Watt, Why & How e-Newsletter

Fact or Fable? Infrared Cameras See Through Walls

Source: www.energy.gov
Infrared camera
An energy auditor comes to your home or business, pulls out a special "infrared camera," and walks around outside. The auditor reports finding gaps in your insulation and energy leaks around doors. That's good information, but did the camera actually see through your walls? 

 

If you find that idea troubling, you can relax. They can't see through anything, not even your windows. What infrared cameras can do is sense the heat given off by an object or person. That's why they are sometimes known as thermal imaging cameras. 

How infrared cameras work 

Infrared cameras have lenses just like other cameras, but these lenses focus on infrared energy (heat) and convert it to electronic signals, which are processed to create video images. The colorful image on the camera monitor displays the temperature variations between objects, ranging from white for warm regions to black for cooler areas.   

The images on the camera help the auditor determine whether insulation is needed or if it has been installed correctly. Infrared inspections can be done inside or outside. The auditor will determine the best method, based on weather conditions and other factors, such as the shape and type of the home or building.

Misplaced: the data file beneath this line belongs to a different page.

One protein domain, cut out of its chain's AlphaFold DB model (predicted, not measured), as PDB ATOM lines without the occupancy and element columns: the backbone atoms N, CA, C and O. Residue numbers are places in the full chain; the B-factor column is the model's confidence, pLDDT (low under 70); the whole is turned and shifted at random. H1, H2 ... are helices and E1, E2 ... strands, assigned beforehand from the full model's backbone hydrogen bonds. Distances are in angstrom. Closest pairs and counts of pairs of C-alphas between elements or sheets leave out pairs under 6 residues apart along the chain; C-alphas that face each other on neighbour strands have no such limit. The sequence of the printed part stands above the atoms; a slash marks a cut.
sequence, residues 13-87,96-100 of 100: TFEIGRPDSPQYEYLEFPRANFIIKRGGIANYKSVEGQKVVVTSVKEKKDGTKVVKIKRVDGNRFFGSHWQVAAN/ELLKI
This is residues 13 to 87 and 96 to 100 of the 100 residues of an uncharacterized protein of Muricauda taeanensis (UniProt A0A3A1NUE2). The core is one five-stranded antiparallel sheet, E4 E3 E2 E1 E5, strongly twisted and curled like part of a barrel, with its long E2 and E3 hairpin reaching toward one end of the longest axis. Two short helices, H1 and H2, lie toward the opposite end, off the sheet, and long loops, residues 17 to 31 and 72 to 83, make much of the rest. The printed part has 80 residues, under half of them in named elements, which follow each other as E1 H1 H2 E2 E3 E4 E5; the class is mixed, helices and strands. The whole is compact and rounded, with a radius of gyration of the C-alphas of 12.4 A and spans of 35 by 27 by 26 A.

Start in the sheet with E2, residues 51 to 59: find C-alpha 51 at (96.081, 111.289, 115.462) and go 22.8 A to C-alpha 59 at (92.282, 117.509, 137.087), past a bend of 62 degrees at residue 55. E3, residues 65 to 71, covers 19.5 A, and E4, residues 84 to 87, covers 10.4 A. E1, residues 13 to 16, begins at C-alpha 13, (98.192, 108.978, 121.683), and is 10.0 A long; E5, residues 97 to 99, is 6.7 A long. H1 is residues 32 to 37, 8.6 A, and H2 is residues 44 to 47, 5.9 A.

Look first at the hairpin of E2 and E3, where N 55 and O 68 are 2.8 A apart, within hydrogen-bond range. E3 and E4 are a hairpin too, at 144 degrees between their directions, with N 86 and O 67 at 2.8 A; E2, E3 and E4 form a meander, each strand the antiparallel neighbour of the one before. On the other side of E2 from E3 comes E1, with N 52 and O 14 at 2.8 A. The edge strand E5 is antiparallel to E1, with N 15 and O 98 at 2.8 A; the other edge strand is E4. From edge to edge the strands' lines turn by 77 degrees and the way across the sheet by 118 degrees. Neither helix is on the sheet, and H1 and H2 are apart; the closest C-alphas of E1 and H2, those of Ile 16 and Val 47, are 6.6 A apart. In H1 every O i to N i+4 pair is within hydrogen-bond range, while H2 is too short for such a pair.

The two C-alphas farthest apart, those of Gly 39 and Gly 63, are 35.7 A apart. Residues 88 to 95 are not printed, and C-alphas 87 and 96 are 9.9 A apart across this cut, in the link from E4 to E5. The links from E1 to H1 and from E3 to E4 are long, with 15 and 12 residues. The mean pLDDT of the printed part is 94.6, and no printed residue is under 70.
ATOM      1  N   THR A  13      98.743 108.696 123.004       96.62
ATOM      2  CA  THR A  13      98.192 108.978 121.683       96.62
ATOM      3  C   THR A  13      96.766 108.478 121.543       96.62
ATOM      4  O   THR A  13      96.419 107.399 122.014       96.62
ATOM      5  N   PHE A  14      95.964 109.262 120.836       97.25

Infrared inspections are often performed along with a blower door test. A blower door is a fan attached to an outside door. The fan pulls air outside, lowering the indoor air pressure. The higher-pressure outside air rushes in through any gaps in the walls. The infrared camera is then used to pinpoint these exaggerated air leaks. 

For you do-it-yourselfers out there, thermal imaging cameras aren't cheap. They range in price from several hundred to several thousand dollars, depending on the type of equipment and the features they offer. Innovative companies are developing smartphone add-ons that give them infrared imaging capabilities. 

Beyond energy efficiency 

While useful for spotting energy losses, infrared imaging is not limited to the energy industry. Infrared cameras assist police in pursuit; they can see suspects running in the dark or hiding behind trees and bushes. Firemen and rescue personnel use hand-held or helmet-mounted cameras to see through smoke to locate victims, or find "hot spots" in a fire before it spreads.

While they may not have any magical "see-through" capabilities, it's clear that infrared cameras are useful for saving energy and helping to save lives. 

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